An office space renovated for indigenous health research and cultural programming.
A quintessential example of Modernist architecture in Toronto is now home to the Waakebiness-Bryce Institute for Indigenous Health at the University of Toronto. Since its completion in 1961 and through its many renovations, the heritage building has held its reputation as a centre for best practices in education.
As a department of the Dalla Lana School of Public Health, the Waakebiness-Bryce Institute for Indigenous Health serves as a leader in ethical and meaningful research in partnership with Indigenous Peoples. Its new location on the building’s fourth floor presented Brook McIlroy with an opportunity to develop and design an interior environment supportive of participatory research. The project transforms a once-generic office into a space to foster community – embedding stories, art, and knowledge throughout the design.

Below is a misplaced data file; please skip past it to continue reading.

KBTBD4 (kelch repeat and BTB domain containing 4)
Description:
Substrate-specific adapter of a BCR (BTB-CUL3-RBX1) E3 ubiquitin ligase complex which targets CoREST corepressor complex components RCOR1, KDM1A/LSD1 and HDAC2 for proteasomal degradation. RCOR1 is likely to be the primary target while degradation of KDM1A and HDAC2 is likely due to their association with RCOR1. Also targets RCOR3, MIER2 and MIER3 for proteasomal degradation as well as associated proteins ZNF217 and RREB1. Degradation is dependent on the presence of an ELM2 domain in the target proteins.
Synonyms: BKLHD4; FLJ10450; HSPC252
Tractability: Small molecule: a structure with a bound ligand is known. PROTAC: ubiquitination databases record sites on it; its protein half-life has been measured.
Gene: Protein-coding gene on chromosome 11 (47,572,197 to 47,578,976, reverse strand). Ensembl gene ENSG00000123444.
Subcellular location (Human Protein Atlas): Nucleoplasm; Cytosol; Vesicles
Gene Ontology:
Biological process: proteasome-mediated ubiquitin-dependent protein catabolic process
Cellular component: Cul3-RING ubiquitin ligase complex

The main entrance showcases a parametric wall installation illustrating the motion of water, as well as a triptych titled “Air, Earth and Water” by the acclaimed artist Roy Thomas. Glass panels dividing the office are decorated with custom geometric decals portraying the story of the Thunderbird. This is the origin of the name Waakebiness; in the Anishinaabemowin language, it means Radiant Thunderbird from the South.